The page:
In June, Rich Lee had two small magnets embedded into his tragi, the fleshy portions of the ears that jut out over the ear canal. Rich’s subdermal implants—which he adapted from an Instructables project—are able to receive input from pretty much anything that he can hook up his amp to. He already listens to music without headphones, but he’s got far bigger plans. A simple directional microphone would allow Rich to eavesdrop on distant conversations, and an ultrasonic rangefinder would let him pick up the movements of nearby objects (giving their owner a capacity akin to echolocation). With the addition of a geiger counter, he could even detect radiation.
Our mission at BeingHuman.org is to examine how and why we came to be the species we are today; but we’ve also got an eye on the species we may become tomorrow. Invisible headphones are just one small part of a fascinating and polarizing movement whose undertakings also include enhancements like magnetic fingers, the possibility of self-created synesthesia, and a DARPA-funded device for keeping fatigue at bay by rapidly cooling muscle cells. Transhumanism is rooted in the idea that science and engineering can fundamentally change the nature of the human condition for the better—physically, mentally, and in any other way our prodigious imaginations can come up with.
It would be a mistake to think of transhumanism as a domain whose practitioners are limited to DIY biohackers, science fiction aficionados, and immortality-chasers who’ve got cryonics chambers reserved for their bodies. Neuroscientist David Eagleman has long been interested in ways his research on human perception can translate into an altered or heightened ability to apprehend the world. A few years ago he created what you might think of as a very crude apparatus for slowing down people’s experience of time so they can complete certain tasks more quickly. (The apparatus was a bungee jumping cord. Free-falling backwards, it turns out, makes it feel as if time is drawn out. While plummeting, people can read a rapid series of numbers that would scroll by too quickly to read under normal circumstances.)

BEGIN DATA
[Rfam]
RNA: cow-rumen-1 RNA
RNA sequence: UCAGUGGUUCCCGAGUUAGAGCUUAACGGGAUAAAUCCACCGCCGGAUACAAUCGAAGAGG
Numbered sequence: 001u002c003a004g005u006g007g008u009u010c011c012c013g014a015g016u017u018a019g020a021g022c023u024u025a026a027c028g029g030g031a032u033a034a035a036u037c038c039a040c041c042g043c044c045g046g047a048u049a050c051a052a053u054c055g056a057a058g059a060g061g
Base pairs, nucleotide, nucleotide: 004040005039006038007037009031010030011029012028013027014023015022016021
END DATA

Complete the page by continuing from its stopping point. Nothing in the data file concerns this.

More recently, Eagleman’s lab has been developing a vest designed to transmit data in the form of vibrations. He’s starting with auditory signals to allow deaf people to feel sound, but like Rich Lee’s magnetic ears, such a vest could in theory receive anything from a blog feed to your bank statement. Work like Eagleman’s may one day make the entire universe of “invisible light”—that enormous fraction of the electromagnetic spectrum that humans cannot perceive, including radio waves, x-rays, infrared and ultraviolet rays—as accessible as a pair of glasses.
If this seems futuristic, remember that the umbrella of human augmentation is wide, and many emerging technologies most of us are already fairly comfortable with fall within its scope, such as brain-controlled prosthetics and retinal implants that restore vision.